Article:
Brewing in the Garden
Entertainer Red Skelton is credited with saying, “Give the people what they want and they’ll come out for it.”
Knowing what people want, however, isn’t always apparent. It takes tracking consumer habits, studying emerging trends and making a few educated guesses. When trends are spotted and “what the people want” is discovered, retailers are grateful.
Garden Media Group has tracked and studied lawn and garden trends since 2001 and has been spot on with many of them. Below are three major trends in its latest 2014 Garden Trends Report guaranteed to drive traffic and boost sales.
Drink Your Garden
Over the last decade the garden has gone from a floral beauty provider to food producer without skipping a beat. The emerging trend of “drink your garden” takes the garden’s harvest from the plate to the glass. Raspberries and blueberries are delicious as yogurt or oatmeal toppings, but they can also be added to a fruit smoothie. Kale, spinach and other leafy greens make tasty salads, but they also add a vitamin- and nutrient-packed boost to the diet when processed raw in a juicing machine
or blended into a healthful green smoothie.
People are also discovering that their homegrown harvests can be turned into alcoholic beverages. “Fermentation gardens” produce hops for brewing beer, grapes for homemade wines and apples for hard cider. In fact, nearly any fruit can be turned into alcohol through the science of fermentation, whether it’s the simple strawberry or an exotic prickly pear cactus.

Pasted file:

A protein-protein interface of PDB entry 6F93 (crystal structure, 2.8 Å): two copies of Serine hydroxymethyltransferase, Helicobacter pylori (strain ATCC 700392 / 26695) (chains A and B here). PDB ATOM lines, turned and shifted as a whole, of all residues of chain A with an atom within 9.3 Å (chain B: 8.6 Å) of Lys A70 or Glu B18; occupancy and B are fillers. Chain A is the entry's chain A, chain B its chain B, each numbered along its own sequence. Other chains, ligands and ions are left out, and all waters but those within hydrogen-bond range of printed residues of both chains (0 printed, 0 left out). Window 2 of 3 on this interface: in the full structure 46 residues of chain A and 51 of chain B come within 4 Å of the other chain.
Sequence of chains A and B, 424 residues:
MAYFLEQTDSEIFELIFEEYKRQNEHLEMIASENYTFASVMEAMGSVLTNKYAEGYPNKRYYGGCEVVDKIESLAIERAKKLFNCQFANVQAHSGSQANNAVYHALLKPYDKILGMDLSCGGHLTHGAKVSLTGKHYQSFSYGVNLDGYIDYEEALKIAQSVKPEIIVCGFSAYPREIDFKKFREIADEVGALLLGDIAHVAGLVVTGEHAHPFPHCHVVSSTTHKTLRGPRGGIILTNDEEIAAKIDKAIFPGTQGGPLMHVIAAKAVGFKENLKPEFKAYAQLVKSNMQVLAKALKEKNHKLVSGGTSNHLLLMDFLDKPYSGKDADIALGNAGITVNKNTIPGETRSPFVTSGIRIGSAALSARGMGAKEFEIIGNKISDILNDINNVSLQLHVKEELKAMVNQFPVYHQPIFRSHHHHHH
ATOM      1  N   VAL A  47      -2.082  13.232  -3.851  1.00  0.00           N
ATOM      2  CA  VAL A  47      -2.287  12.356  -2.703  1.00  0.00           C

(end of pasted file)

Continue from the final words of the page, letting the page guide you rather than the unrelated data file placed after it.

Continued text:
With 1 million Americans actively making their own beer and wine, this trend is a huge draw to pull in new customers for garden centers, particularly the hard-to-reach 18-34 year olds.
Beyond beer and wine, the garden harvest is also finding its way into cocktails, from mint mojitos to basil-infused martinis. Garden centers should take advantage of the trend and display ornamental blueberry and raspberry shrubs up front and center just like grocery stores do.